Statins may help patients with severe seasonal flu

Oct 29, 2009 (CIDRAP News) – Commonly available drugs that are sold in lower-cost generic versions improve the survival of patients hospitalized for seasonal influenza, researchers reported today, raising the possibility of a widely available treatment that could be used in a severe flu pandemic if other drugs are in short supply.

The research, by the US Centers for Disease Control and Prevention (CDC) and scientists in several states, is part of a slate of new flu reports being presented this weekend at the annual meeting of the Infectious Diseases Society of America (IDSA) in Philadelphia. Also on the agenda: findings that flu vaccination of pregnant women has a protective effect on their babies both before and after birth, and news of what may be the first person-to-person transmission in the United States of H1N1 flu strains resistant to antiviral drugs.

The research presented Thursday examined the effect of the cholesterol-lowering drugs called statins on the clinical course of people who were already taking the drugs and then were hospitalized with lab-confirmed flu infections in the 2007-08 flu season. Those who were already on statins were half as likely to die, Meredith Vandermeer of the Oregon Public Health Division said during a press briefing at the state of the meeting.

The patients were identified via surveillance in 10 states conducted by the CDC’s Emerging Infections Programs; data on their lab results, prescriptions and outcome were drawn from reviews of their medical records. There were 2,800 lab-confirmed cases of flu in the surveillance results, Vandermeer said; 801 of those patients were recorded as taking statins during their hospital stay, presumably because they had been prescribed them before admission. Among the 2,800, 17 people who were on statins died, versus 64 were not on statins. Proportionally, that is 2.1% of those on statins and 3.2% of those not taking the drugs—a risk reduction of approximately half, Vandermeer said.

The connection between statins and flu survival, which has been reported in other research, may be due to the drugs’ ability to damp down the body’s inflammatory response to influenza. But because the study was purely observational, it should not be taken as a recommendation to administer statins during severe flu infection, Vandermeer cautioned: “We encourage further research and randomized controlled trials.”

Vaccine benefits in pregnant women
Protection against flu was also recorded in two separate pieces of research announced Thursday. Researchers from Emory University, the Georgia Division of Public Health and Cincinnati Children’s Hospital Medical Center found that seasonal flu vaccination during pregnancy reduced the chance that a woman would give birth prematurely or to a baby of low birth weight.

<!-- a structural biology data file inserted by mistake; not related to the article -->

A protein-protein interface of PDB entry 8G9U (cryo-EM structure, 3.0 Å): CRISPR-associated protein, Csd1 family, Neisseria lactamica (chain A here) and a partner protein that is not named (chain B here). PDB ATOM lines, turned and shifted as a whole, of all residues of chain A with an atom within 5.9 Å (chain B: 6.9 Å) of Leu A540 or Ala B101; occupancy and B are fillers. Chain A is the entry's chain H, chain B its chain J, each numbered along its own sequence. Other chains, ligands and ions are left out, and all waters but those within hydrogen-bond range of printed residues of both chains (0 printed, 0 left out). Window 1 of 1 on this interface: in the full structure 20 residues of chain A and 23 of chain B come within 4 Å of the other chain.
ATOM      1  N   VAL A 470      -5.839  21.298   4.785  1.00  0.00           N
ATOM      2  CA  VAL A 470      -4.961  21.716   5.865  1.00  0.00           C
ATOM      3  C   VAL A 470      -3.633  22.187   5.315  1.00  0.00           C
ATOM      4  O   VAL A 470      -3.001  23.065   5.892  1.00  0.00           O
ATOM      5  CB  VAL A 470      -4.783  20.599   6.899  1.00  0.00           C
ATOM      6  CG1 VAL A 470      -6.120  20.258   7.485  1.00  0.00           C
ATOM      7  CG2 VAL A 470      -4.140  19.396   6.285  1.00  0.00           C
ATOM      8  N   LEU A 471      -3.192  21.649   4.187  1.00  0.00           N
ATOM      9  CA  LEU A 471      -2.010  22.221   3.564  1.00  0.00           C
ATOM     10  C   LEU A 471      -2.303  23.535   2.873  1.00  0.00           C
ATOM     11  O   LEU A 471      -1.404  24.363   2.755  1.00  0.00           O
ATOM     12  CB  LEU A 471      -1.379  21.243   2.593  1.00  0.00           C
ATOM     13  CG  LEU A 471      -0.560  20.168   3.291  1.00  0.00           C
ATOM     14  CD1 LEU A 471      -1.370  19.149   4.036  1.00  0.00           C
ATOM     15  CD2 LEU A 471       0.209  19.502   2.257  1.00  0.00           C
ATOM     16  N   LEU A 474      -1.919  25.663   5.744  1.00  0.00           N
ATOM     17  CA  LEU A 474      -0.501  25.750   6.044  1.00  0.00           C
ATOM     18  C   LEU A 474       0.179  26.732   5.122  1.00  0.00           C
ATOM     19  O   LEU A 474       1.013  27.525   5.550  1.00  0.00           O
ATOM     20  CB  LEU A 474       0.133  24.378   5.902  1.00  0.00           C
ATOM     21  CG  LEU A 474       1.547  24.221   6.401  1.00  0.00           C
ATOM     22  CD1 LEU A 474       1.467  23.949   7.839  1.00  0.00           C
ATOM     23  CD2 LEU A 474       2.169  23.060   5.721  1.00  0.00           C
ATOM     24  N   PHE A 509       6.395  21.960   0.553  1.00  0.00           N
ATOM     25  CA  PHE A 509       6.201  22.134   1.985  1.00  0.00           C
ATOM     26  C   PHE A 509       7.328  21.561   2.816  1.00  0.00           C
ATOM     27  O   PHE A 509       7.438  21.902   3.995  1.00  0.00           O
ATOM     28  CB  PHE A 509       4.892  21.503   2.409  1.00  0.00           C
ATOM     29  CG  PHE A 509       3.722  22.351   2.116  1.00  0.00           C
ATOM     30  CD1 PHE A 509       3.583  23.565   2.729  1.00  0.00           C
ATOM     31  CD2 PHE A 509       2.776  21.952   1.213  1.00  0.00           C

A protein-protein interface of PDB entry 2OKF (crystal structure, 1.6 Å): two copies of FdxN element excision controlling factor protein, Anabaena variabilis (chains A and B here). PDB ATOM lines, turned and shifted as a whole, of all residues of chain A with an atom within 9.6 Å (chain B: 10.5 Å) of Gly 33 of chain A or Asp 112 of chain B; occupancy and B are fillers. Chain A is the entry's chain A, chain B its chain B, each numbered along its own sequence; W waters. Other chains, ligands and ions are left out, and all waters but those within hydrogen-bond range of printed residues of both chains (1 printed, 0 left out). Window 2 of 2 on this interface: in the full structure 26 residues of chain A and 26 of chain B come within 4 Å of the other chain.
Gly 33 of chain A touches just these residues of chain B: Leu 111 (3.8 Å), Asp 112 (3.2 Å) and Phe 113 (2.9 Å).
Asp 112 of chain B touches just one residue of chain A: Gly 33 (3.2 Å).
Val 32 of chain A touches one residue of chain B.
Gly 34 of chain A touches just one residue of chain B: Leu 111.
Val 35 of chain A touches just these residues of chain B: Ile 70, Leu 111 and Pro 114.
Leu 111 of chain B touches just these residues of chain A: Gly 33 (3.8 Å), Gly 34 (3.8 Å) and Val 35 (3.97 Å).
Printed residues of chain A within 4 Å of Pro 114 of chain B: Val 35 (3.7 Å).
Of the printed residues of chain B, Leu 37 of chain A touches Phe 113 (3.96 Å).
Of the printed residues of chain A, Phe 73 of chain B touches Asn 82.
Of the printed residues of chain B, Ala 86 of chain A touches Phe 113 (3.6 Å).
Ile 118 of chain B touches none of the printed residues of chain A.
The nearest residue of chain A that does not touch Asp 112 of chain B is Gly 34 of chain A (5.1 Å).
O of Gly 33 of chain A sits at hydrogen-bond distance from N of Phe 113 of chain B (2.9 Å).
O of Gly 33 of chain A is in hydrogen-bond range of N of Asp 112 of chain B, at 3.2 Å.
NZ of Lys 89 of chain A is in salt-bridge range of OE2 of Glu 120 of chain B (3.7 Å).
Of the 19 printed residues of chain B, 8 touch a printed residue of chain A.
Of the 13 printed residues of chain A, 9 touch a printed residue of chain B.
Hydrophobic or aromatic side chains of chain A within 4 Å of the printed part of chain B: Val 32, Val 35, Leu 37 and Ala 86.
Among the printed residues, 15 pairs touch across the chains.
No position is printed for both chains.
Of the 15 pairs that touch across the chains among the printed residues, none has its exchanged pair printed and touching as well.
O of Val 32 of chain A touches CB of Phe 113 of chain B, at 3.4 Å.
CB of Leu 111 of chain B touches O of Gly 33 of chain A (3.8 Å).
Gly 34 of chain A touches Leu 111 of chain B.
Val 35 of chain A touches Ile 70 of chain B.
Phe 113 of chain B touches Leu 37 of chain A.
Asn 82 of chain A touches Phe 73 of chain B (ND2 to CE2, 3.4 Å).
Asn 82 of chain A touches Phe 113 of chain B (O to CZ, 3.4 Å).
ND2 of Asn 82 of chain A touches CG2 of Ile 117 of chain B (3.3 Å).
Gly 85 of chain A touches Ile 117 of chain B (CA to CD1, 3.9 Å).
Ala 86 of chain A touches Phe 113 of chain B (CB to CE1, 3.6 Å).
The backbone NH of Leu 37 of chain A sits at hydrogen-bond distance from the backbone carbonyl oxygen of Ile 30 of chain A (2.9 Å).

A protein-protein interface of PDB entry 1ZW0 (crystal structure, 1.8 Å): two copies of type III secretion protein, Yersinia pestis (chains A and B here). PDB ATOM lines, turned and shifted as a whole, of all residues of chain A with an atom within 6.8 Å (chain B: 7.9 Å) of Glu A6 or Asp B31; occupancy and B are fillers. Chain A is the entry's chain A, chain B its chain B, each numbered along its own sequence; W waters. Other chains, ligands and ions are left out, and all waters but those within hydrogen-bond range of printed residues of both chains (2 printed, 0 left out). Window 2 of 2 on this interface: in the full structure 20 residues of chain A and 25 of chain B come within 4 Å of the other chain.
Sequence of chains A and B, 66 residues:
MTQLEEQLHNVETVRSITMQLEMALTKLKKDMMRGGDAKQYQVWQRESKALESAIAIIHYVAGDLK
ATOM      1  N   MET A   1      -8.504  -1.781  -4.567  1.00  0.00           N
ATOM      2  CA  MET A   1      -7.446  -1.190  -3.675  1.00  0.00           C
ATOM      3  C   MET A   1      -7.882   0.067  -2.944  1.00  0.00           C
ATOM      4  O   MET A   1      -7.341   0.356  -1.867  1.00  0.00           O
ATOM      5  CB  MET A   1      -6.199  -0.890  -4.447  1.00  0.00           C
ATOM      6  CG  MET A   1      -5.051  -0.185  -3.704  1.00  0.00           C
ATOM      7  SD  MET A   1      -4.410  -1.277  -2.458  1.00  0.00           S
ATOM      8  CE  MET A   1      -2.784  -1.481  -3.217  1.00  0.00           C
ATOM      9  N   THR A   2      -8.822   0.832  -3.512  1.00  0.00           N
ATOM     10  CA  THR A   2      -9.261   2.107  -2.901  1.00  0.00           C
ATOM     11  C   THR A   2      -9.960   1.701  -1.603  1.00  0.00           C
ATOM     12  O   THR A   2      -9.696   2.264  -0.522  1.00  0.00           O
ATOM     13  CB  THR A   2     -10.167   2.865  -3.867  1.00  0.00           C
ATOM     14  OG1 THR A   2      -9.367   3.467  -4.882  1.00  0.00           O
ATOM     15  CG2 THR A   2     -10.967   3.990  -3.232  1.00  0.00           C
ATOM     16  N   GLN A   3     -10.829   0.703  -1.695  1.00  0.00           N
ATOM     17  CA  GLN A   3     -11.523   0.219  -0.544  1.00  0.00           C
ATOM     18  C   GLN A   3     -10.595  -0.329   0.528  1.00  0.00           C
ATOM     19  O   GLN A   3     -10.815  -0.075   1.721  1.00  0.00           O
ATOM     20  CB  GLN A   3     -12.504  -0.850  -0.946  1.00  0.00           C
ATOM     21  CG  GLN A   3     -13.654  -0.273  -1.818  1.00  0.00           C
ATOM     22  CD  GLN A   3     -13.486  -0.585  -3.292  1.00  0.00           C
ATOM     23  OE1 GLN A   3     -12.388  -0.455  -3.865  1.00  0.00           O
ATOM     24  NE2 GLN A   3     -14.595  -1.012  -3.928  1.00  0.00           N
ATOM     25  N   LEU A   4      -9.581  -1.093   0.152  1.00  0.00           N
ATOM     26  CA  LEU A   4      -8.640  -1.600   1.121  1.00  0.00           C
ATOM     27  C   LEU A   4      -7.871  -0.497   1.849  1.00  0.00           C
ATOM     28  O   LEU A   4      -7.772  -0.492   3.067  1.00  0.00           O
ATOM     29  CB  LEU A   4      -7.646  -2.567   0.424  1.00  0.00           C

That is probably because infections— even mild ones in which the mother does not realize she is ill—reduce the amount of nutrition that flows from mother to fetus, said co-author Dr. Mark Steinhoff of Cincinnati Children’s. But the authors said women are not taking advantage of that protection: There were 6,410 births during the 2-year study, but only 15% of the mothers had been vaccinated during their pregnancies.

In a separate paper, researchers from Yale University School of Medicine found that seasonal flu vaccination during pregnancy appears to protect infants from serious disease during their first 6 months of life, when they cannot receive flu vaccine. In an ongoing, matched case-control study of infants hospitalized for flu or for other reasons, flu vaccine given to the mothers during pregnancy was 85% effective in preventing infants from being hospitalized.

Transmission of resistant H1N1?
The meeting also includes news on H1N1 influenza, though the pandemic is so new that only a few research teams have results. In one report, CDC researchers and North Carolina public health officials describe what may be the first case of person-to-person transmission of Tamiflu-resistant H1N1 flu.

The two resistant cases occurred in June and July in a North Carolina summer camp where 65 campers and staff developed flu and received the drug as treatment, and another 600 were given the drug as a preventative. Two girls who received the drug prophylactically and bunked in the same cabin subsequently fell ill within 3 days of each other.

When the CDC analyzed their respiratory specimens, they were both found to be carrying viruses possessing two mutations that confer resistance to Tamiflu, also known as oseltamivir. Because the girls’ illnesses were so close and they each exhibited both mutations, the CDC assumes that one girl passed the resistant virus to the other, said Dr. Natalie Dailey, a CDC epidemiologist assigned to the North Carolina Department of Health and Human Services.

Finally, researchers from the CDC and the Pennsylvania Department of Health report that children infected with H1N1 flu exhibit the virus on tests and shed it from their respiratory tracts for a median 6 days and up to 13 days after they develop symptoms. That pattern matches what is seen in seasonal flu in children, but is a longer time than is expected in adults, said Dr. Achuyt Bhattarai of the CDC.

Notably, 12 out of 26 children tested during an outbreak in a Pennsylvania elementary school were culture-positive for the presence of flu virus up to 6 days after their fevers resolved. While that does not mean the children were still infectious, the finding deserves further study, Bhattarai said, since current recommendations allow flu victims to return to work or school after 24 hours without fever.

See also:

47th Annual Meeting of the Infectious Diseases Society of America

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